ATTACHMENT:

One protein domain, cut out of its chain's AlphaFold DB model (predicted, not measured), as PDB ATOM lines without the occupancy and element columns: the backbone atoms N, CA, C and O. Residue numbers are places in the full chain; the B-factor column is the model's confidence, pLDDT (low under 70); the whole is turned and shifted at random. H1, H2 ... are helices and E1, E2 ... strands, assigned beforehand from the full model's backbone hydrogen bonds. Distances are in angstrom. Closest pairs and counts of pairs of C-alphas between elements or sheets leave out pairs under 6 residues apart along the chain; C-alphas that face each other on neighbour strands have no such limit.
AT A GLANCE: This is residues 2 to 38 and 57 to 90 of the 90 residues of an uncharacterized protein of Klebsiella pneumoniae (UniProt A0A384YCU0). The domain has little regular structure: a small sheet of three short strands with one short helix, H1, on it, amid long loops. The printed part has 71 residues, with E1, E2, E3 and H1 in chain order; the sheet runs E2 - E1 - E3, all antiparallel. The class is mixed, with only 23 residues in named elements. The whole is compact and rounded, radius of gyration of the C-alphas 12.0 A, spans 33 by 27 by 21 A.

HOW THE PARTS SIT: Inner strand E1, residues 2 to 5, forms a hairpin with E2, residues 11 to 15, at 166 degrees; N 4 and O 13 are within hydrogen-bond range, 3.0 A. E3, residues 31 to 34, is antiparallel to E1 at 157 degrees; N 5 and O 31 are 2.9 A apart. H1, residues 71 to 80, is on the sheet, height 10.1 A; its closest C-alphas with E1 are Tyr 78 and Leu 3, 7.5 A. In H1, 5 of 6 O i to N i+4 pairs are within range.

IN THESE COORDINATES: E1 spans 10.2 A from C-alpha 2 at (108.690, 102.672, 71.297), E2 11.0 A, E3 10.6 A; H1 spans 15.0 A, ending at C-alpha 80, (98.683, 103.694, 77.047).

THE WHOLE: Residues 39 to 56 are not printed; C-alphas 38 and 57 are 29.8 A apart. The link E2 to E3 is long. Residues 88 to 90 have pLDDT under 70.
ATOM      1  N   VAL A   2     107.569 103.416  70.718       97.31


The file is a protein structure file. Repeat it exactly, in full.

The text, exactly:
One protein domain, cut out of its chain's AlphaFold DB model (predicted, not measured), as PDB ATOM lines without the occupancy and element columns: the backbone atoms N, CA, C and O. Residue numbers are places in the full chain; the B-factor column is the model's confidence, pLDDT (low under 70); the whole is turned and shifted at random. H1, H2 ... are helices and E1, E2 ... strands, assigned beforehand from the full model's backbone hydrogen bonds. Distances are in angstrom. Closest pairs and counts of pairs of C-alphas between elements or sheets leave out pairs under 6 residues apart along the chain; C-alphas that face each other on neighbour strands have no such limit.
AT A GLANCE: This is residues 2 to 38 and 57 to 90 of the 90 residues of an uncharacterized protein of Klebsiella pneumoniae (UniProt A0A384YCU0). The domain has little regular structure: a small sheet of three short strands with one short helix, H1, on it, amid long loops. The printed part has 71 residues, with E1, E2, E3 and H1 in chain order; the sheet runs E2 - E1 - E3, all antiparallel. The class is mixed, with only 23 residues in named elements. The whole is compact and rounded, radius of gyration of the C-alphas 12.0 A, spans 33 by 27 by 21 A.

HOW THE PARTS SIT: Inner strand E1, residues 2 to 5, forms a hairpin with E2, residues 11 to 15, at 166 degrees; N 4 and O 13 are within hydrogen-bond range, 3.0 A. E3, residues 31 to 34, is antiparallel to E1 at 157 degrees; N 5 and O 31 are 2.9 A apart. H1, residues 71 to 80, is on the sheet, height 10.1 A; its closest C-alphas with E1 are Tyr 78 and Leu 3, 7.5 A. In H1, 5 of 6 O i to N i+4 pairs are within range.

IN THESE COORDINATES: E1 spans 10.2 A from C-alpha 2 at (108.690, 102.672, 71.297), E2 11.0 A, E3 10.6 A; H1 spans 15.0 A, ending at C-alpha 80, (98.683, 103.694, 77.047).

THE WHOLE: Residues 39 to 56 are not printed; C-alphas 38 and 57 are 29.8 A apart. The link E2 to E3 is long. Residues 88 to 90 have pLDDT under 70.
ATOM      1  N   VAL A   2     107.569 103.416  70.718       97.31